“They’ve given her so much feeling of a sentient being that you believe she can actually experience emotion,” Strong tells Inverse of her fan-favorite role in Marvel’s Loki.
But whether this talking animated clock is actually sentient at all remains a mystery — even to Loki director Kate Herron. In Episode 2, Loki asks Miss Minutes, “Are you a recording? Or are you alive?” The clock replies in Strong’s sticky-sweet voice, “Uh, sorta both.” As deflective as that sounds, it turns out her answer may be more honest than you think.
“Even in conversations with Kate, when I ask her, ‘How sentient is she?’ it’s still a vague approximation,” Strong reveals. “She’s an enigma. We wanted to keep that in question so that as the audience is watching, they don’t know either.”
One thing we do know? Miss Minutes will return. “We will see her again,” Strong says, though she won’t reveal whether the character gets any more screentime with Loki star Tom Hiddleston.
“It’s sort of unknown where she comes from or what her origin story is.”
In the meantime, Strong is happy to talk about the early fan reaction to Miss Minutes, along with some of the highlights of her decades-long career as various cartoon characters. She’s perhaps best known as Batman villain Harley Quinn, a role she’s returning to in the upcoming video game Suicide Squad: Kill the Justice League. “They play up a lot of the popular memes and shipping ideas between characters,” she teases.
Strong also voiced Bubbles in The Powerpuff Girls, and spoke candidly about the upcoming live-action reboot from the CW that’s currently being “reworked” after an alleged script leaked online and was quickly torn to shreds by fans.
“I’m kind of conflicted,” she says. “Sometimes I think it’s fun when animated projects transition into live-action, and sometimes I think it doesn’t work.” She’s withholding her judgment on this one. For now.
Read our full conversation with Tara Strong for more details about Loki, The Powerpuff Girls, and Suicide Squad: Kill the Justice League.
This interview has been edited for clarity and brevity.
Are you surprised by how much attention Miss Minutes in particular has gotten over the past few weeks?
I don’t know if the word “surprised” is even big enough. I don’t know if there is a word to describe it. I am so delighted that fans have gravitated toward her because the internet can go either way, but it was this instant love fest. I’m so grateful that — long before I could even reveal that I was voicing her — people online still figured out that it was me and commented on how fun she was and how intriguing of a character she is.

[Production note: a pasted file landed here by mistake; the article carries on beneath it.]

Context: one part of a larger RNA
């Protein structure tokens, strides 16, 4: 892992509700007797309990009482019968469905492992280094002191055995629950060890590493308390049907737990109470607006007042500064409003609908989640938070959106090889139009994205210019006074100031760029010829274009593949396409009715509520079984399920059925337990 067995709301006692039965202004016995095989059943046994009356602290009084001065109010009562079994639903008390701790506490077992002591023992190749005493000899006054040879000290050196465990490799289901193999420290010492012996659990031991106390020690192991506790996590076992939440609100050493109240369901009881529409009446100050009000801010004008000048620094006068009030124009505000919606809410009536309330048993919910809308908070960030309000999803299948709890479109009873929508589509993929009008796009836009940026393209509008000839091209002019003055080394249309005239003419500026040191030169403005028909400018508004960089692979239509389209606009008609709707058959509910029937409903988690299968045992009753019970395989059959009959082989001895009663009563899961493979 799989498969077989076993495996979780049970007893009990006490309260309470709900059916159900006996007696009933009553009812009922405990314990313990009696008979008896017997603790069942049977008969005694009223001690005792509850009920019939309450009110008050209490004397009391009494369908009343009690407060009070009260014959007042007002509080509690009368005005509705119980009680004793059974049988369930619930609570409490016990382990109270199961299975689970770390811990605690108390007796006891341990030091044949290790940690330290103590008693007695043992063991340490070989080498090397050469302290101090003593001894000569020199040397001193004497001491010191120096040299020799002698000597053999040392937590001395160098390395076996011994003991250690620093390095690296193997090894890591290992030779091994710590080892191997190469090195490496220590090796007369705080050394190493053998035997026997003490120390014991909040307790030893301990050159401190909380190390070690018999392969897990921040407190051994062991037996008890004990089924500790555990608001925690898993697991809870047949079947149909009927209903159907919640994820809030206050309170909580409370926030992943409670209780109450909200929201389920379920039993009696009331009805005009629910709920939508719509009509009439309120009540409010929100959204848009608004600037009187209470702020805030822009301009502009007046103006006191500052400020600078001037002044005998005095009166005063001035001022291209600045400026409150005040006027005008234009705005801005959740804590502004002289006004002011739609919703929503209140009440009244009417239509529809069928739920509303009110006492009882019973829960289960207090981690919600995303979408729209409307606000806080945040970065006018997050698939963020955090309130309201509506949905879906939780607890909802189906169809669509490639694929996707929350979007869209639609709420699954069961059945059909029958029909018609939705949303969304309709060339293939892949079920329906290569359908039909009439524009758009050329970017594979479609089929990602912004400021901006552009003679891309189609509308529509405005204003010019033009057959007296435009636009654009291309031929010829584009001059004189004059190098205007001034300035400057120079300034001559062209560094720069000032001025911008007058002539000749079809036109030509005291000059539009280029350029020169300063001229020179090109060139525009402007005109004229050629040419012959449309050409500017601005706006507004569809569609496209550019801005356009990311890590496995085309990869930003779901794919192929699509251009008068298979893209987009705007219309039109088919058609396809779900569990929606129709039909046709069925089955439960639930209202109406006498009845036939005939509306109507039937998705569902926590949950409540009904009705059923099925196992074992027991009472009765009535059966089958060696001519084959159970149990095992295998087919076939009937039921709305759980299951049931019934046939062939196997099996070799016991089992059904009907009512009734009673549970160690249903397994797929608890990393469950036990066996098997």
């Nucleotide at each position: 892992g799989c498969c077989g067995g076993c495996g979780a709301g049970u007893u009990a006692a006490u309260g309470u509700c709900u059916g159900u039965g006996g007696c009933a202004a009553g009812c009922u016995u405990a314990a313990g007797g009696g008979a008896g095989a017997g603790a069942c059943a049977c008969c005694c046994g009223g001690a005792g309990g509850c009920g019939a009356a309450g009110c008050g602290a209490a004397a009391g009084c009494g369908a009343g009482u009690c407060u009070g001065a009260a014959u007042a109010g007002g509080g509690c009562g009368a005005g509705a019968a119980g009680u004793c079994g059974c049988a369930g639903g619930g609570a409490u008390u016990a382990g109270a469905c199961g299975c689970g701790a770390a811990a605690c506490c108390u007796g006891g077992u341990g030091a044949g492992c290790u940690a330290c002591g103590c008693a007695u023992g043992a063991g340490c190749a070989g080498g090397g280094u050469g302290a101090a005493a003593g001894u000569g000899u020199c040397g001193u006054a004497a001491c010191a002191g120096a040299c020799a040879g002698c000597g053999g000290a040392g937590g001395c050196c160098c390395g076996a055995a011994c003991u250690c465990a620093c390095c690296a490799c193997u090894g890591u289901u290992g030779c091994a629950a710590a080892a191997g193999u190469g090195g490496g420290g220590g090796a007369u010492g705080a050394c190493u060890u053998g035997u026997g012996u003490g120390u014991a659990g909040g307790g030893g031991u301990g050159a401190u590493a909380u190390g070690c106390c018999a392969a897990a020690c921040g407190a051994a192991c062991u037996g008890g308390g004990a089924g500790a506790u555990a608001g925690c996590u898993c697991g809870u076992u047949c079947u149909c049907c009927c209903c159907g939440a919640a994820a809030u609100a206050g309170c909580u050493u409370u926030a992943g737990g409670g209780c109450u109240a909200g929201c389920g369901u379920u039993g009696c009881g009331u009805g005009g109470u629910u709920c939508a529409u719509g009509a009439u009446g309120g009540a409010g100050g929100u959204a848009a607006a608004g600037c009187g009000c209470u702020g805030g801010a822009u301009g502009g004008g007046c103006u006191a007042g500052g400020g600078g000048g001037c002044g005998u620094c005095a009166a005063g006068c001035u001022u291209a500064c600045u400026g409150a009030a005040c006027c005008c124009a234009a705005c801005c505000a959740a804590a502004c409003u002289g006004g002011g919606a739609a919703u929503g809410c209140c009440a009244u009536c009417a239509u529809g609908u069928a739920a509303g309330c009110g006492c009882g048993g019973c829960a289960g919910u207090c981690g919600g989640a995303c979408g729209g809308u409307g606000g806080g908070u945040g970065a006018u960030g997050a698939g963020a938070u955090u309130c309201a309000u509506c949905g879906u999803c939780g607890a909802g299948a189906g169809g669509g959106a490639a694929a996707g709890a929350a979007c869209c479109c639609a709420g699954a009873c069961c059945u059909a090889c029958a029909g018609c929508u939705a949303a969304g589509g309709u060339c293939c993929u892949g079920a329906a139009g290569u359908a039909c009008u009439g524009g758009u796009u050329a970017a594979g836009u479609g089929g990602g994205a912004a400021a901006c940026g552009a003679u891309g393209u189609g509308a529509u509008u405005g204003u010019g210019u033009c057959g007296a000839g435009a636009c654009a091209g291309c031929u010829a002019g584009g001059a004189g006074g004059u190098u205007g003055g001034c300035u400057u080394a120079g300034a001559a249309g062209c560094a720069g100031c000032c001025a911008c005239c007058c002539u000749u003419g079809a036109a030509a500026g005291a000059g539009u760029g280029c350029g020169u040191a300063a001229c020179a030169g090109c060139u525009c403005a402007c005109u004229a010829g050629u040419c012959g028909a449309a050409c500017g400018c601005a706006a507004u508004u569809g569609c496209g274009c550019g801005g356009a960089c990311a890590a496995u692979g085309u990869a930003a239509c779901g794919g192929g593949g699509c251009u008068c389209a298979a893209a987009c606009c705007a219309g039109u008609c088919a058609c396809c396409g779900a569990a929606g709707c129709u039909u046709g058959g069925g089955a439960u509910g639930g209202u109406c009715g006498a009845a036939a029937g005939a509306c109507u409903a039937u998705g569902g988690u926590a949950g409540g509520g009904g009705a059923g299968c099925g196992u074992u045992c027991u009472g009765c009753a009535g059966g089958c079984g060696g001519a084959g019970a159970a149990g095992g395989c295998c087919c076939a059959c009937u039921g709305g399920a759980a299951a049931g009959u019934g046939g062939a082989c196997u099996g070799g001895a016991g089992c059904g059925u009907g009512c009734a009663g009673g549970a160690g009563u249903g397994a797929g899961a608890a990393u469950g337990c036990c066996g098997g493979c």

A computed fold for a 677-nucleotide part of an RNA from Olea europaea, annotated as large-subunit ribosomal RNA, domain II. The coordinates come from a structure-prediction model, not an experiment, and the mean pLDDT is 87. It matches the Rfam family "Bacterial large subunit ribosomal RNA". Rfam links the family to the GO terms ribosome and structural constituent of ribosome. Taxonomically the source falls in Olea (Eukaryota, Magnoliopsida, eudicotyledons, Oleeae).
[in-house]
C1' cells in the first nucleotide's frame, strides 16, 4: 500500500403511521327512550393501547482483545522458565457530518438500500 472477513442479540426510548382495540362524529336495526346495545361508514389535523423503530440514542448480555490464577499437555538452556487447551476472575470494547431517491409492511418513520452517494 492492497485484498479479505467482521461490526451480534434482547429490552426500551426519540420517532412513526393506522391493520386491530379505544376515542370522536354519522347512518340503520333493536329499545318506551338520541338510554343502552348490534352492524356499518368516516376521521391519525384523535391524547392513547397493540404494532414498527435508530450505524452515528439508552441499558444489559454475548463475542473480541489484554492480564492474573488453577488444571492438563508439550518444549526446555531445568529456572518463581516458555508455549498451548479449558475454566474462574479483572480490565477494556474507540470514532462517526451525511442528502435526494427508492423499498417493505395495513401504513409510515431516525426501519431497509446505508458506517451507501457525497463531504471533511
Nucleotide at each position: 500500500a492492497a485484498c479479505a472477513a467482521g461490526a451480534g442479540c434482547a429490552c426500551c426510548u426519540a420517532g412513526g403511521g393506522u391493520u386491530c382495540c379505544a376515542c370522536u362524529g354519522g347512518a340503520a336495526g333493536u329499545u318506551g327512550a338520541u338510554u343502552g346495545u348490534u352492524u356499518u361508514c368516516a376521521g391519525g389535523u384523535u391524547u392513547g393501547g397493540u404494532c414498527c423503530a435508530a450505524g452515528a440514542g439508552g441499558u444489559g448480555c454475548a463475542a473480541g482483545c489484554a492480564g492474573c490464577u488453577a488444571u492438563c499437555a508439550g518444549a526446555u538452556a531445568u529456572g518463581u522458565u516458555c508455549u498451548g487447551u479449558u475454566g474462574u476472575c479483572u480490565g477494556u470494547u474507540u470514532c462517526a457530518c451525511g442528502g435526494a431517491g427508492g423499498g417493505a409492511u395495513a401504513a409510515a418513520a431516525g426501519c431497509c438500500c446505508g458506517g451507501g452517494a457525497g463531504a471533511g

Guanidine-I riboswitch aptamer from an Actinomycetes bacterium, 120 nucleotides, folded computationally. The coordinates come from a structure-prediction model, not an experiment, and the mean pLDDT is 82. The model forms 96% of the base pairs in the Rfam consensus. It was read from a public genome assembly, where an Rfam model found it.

She was so much fun to play and there really isn’t another character exactly like her. To help bring her to life in this collaborative process along with [Loki director] Kate Herron and the rest of the crew has been a tremendous amount of fun.
Miss Minutes has a lot of exposition to deliver throughout the show. Were there any jargon-heavy lines that were difficult to wrap your head around at first?
I don’t remember them being too challenging. I think the beauty of the Loki world is that they tackle intricate, high-concept ideas, but they do it in a way that people can understand that’s also interesting and fun. She also has a little attitude about her, which is fun.
Of course, much of it is hard to understand and remains that way. I have a lot of people saying things to me like, “Give me spoilers! Tell me what this means!,” and a lot of it keeps you guessing, which I think is another part of the brilliance of the show. They’ve given her so much feeling of a sentient being that you believe she can actually experience emotion and get frustrated, excited, or smile even when she’s talking about a person dying or whatever [laughs]. She’s feisty.
In Loki Episode 2, Miss Minutes says she’s both a recording and alive. Did you ever talk with Kate Herron about what Miss Minutes actually is?
It's funny, when you usually get auditions they’ll typically give you a drawing of a character, a character description, sides [portions of the script], or sometimes even the show bible. With this particular audition, I had no idea what it was. There was no drawing. There was just a basic premise of who the character is, and I remember calling my agent and saying, “Is she sentient?,” and they were like, “We don’t really know.” At the time, I didn’t really know where she was from, and it wasn’t until I booked the job that I got to see who she really was. But even in conversations with Kate, when I ask her, “How sentient is she?” it’s still a vague approximation.